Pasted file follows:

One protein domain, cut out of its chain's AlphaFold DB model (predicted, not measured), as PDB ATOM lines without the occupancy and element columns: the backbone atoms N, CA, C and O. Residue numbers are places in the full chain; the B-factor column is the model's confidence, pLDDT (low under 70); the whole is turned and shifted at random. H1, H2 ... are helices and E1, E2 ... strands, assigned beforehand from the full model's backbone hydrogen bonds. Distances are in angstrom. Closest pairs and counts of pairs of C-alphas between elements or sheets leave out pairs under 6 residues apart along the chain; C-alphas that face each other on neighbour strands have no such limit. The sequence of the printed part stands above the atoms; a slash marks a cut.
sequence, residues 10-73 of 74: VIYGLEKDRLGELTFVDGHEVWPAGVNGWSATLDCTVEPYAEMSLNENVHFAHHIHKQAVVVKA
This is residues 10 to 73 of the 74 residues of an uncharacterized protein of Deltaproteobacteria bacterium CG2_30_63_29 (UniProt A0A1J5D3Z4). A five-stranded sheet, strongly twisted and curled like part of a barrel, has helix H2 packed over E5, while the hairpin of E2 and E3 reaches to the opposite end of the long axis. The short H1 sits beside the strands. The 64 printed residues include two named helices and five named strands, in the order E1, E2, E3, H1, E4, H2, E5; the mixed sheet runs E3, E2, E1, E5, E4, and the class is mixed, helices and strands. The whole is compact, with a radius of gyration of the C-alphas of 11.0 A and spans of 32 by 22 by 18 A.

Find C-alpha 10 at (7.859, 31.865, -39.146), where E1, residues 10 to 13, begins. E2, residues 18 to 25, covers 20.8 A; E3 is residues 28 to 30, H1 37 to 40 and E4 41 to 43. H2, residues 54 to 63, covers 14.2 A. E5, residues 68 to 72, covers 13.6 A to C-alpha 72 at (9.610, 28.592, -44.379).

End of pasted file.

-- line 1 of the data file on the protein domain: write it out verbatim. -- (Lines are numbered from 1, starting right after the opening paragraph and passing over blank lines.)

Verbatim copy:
sequence, residues 10-73 of 74: VIYGLEKDRLGELTFVDGHEVWPAGVNGWSATLDCTVEPYAEMSLNENVHFAHHIHKQAVVVKA